A beloved late mentor often advised and enthused: “Keep you world big!” He was referring to cultivating one’s mind and heart and having an expansive and open consciousness and spirit.
The mentor encouraged that keeping one’s world big was also essential during difficult or painful times when the world seemed to be closing in, getting narrower, more claustrophobic, less beautiful and joyful.
While occasional solitude is necessary, self-isolation or being disconnected from wellsprings of well-being typically steers us down unhealthy emotional pathways, navel-gazing, self-pity, increased anxiety, self-absorption and sometimes breaks with reality and perspective.
We are social beings, our social networks as essential for work life, as the work of life, including building and sustaining healthy lives and relationships.
After a laughter-filled chat by telephone with a good friend the other night, made even more exuberant by the telling of a bawdy joke about Catholic and Anglican priests and a Baptist minister, we both felt a little lighter and a little less stressed.
She sent a note the next morning which read: “It was so good to chat with you last night. Being able to laugh and talk with special friends is indeed a special blessing, especially in these difficult times, and we thank God for it.”
More than ever, this is the time for friendship, which offers us greater perspective and encouragement. Isolation can deaden our spirits and sometimes leads to suicidal and self-harming mindsets.
There is an ineffable paradox about our nature: we need social life and sustenance in order to better see ourselves through the more open eyes of others who can see or know parts of us better than we can ourselves.
We need others to liberate us from our worst selves and to encourage our better selves. Good relationships are as vital as the air we breathe. Indeed, friends often help us when we are sometimes gasping for breath spiritually, mentally and emotionally.
The COVID-19 pandemic has exacerbated poor mental health and led to greater isolation. It has induced a broad variety of mental health challenges and lack of well-being.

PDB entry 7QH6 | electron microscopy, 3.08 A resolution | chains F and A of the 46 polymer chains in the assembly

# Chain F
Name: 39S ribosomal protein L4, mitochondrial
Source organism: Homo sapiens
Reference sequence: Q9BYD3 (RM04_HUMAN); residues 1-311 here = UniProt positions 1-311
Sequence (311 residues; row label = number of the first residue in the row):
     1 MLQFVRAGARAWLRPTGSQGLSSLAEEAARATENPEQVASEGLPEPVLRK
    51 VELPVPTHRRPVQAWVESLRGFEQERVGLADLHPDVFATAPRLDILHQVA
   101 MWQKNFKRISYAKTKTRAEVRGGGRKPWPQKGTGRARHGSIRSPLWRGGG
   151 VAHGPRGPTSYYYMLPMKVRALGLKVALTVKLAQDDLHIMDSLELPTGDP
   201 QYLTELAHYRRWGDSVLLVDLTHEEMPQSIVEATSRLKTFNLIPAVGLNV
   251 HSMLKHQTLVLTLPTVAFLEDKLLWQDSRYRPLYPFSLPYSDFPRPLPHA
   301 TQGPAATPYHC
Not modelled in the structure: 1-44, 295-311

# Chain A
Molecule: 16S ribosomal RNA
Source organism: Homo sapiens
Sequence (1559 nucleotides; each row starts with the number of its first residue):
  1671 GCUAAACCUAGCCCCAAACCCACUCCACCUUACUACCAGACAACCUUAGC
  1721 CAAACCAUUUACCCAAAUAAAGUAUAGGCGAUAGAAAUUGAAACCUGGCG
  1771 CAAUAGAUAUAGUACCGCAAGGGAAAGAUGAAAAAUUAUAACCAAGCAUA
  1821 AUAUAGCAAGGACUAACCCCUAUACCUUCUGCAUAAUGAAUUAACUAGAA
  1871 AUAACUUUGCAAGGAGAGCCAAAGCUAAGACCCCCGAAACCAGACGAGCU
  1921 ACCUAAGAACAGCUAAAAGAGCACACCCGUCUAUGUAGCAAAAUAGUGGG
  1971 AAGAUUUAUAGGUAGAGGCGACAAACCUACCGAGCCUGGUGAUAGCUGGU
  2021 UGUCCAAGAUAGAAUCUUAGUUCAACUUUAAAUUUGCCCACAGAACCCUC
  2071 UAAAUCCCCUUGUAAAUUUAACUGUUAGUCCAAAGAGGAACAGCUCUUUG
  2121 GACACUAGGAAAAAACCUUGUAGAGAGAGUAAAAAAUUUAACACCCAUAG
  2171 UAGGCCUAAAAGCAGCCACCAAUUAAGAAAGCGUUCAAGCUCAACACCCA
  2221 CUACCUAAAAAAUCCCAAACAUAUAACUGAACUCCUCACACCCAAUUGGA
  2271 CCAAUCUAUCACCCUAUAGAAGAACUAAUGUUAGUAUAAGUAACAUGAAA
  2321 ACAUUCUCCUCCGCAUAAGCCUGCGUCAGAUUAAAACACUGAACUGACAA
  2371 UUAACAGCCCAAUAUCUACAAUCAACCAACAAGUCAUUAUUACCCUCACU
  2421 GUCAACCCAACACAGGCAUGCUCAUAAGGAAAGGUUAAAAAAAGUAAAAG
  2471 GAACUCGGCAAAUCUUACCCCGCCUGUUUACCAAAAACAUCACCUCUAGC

Tending to one’s mental well-being and health is akin to pruning and caring by gardener cultivating positive practices and habits likes an enjoyable hobby or pastime.
An overgrown or uncultivated garden or orchard overcome and crawling with weeds, nettlesome nettles and bugs is like an unsettled mind overgrown with mental vermin and cobwebs, poorly functioning, unproductive, stymied from creativity and fruitfulness, incapable of imagining news ways of being and belonging.
Just as there is a range of physical illnesses from the common cold to stage four cancer, there are as wide a spectrum of mental health matters, personality disorders, psychological dysfunction, and the plethora of addictions, which affect most humans in some form or another.
During COVID-19 there has been an uptick in challenges such as depression, greater anxiety, panic attacks, acute loneliness and increased stress.
During stressful times in an individual’s life or the life of a community, even the smallest tasks and added stresses, like dealing with a commercial bank, standing in traffic, buying groceries, calling the cable company about why a certain channel is off for the umpteenth time this month and other daily chores, often snowball until we snap in some fashion or become snappish.
Over the course of the pandemic, with tens of thousands needing food, unemployment, social and other assistance, the level of stress in the country has mushroomed.
Many of us are more irritable, less patient, easily angered, experiencing poor sleep, eating more junk food, exercising less and more prone to lashing out.
The inability to move around more freely, to get on an airplane to a Family Island or overseas has made us even more isolated and stir-crazy. A good friend recently thumped: “If I could do it safely, I would jump on a plane right now, get off this island and head to New York City where nobody knows me!”
Many are literally sick and tired because of the pandemic, including those who have had the virus and those who have not attended to other physical and mental health needs over the past year.
The US Center for Disease Control (CDC) advises: “Public health actions, such as social distancing, are necessary to reduce the spread of COVID-19, but they can make us feel isolated and lonely and can increase stress and anxiety.